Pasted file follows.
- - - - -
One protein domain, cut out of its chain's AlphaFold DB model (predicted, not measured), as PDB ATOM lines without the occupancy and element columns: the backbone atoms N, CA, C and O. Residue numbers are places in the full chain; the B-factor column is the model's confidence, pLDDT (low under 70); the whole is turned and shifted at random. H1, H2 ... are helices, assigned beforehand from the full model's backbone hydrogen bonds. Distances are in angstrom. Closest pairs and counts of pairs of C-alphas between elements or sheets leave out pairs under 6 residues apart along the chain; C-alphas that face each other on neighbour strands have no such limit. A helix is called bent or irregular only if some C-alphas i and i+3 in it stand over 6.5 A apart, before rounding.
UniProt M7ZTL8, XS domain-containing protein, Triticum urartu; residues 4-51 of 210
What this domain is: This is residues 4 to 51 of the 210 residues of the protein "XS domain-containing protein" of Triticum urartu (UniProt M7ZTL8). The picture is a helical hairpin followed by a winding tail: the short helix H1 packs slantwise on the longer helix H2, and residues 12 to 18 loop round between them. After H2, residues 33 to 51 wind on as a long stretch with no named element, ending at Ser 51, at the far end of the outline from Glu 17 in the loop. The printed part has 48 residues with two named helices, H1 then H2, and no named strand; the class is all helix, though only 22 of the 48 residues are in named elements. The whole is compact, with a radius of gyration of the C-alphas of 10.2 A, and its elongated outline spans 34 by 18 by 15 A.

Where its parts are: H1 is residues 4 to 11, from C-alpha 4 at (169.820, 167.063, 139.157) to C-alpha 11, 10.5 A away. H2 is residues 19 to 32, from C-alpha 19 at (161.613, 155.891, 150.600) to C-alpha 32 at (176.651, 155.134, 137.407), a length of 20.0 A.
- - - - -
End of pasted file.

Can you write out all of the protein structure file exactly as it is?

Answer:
One protein domain, cut out of its chain's AlphaFold DB model (predicted, not measured), as PDB ATOM lines without the occupancy and element columns: the backbone atoms N, CA, C and O. Residue numbers are places in the full chain; the B-factor column is the model's confidence, pLDDT (low under 70); the whole is turned and shifted at random. H1, H2 ... are helices, assigned beforehand from the full model's backbone hydrogen bonds. Distances are in angstrom. Closest pairs and counts of pairs of C-alphas between elements or sheets leave out pairs under 6 residues apart along the chain; C-alphas that face each other on neighbour strands have no such limit. A helix is called bent or irregular only if some C-alphas i and i+3 in it stand over 6.5 A apart, before rounding.
UniProt M7ZTL8, XS domain-containing protein, Triticum urartu; residues 4-51 of 210
What this domain is: This is residues 4 to 51 of the 210 residues of the protein "XS domain-containing protein" of Triticum urartu (UniProt M7ZTL8). The picture is a helical hairpin followed by a winding tail: the short helix H1 packs slantwise on the longer helix H2, and residues 12 to 18 loop round between them. After H2, residues 33 to 51 wind on as a long stretch with no named element, ending at Ser 51, at the far end of the outline from Glu 17 in the loop. The printed part has 48 residues with two named helices, H1 then H2, and no named strand; the class is all helix, though only 22 of the 48 residues are in named elements. The whole is compact, with a radius of gyration of the C-alphas of 10.2 A, and its elongated outline spans 34 by 18 by 15 A.

Where its parts are: H1 is residues 4 to 11, from C-alpha 4 at (169.820, 167.063, 139.157) to C-alpha 11, 10.5 A away. H2 is residues 19 to 32, from C-alpha 19 at (161.613, 155.891, 150.600) to C-alpha 32 at (176.651, 155.134, 137.407), a length of 20.0 A.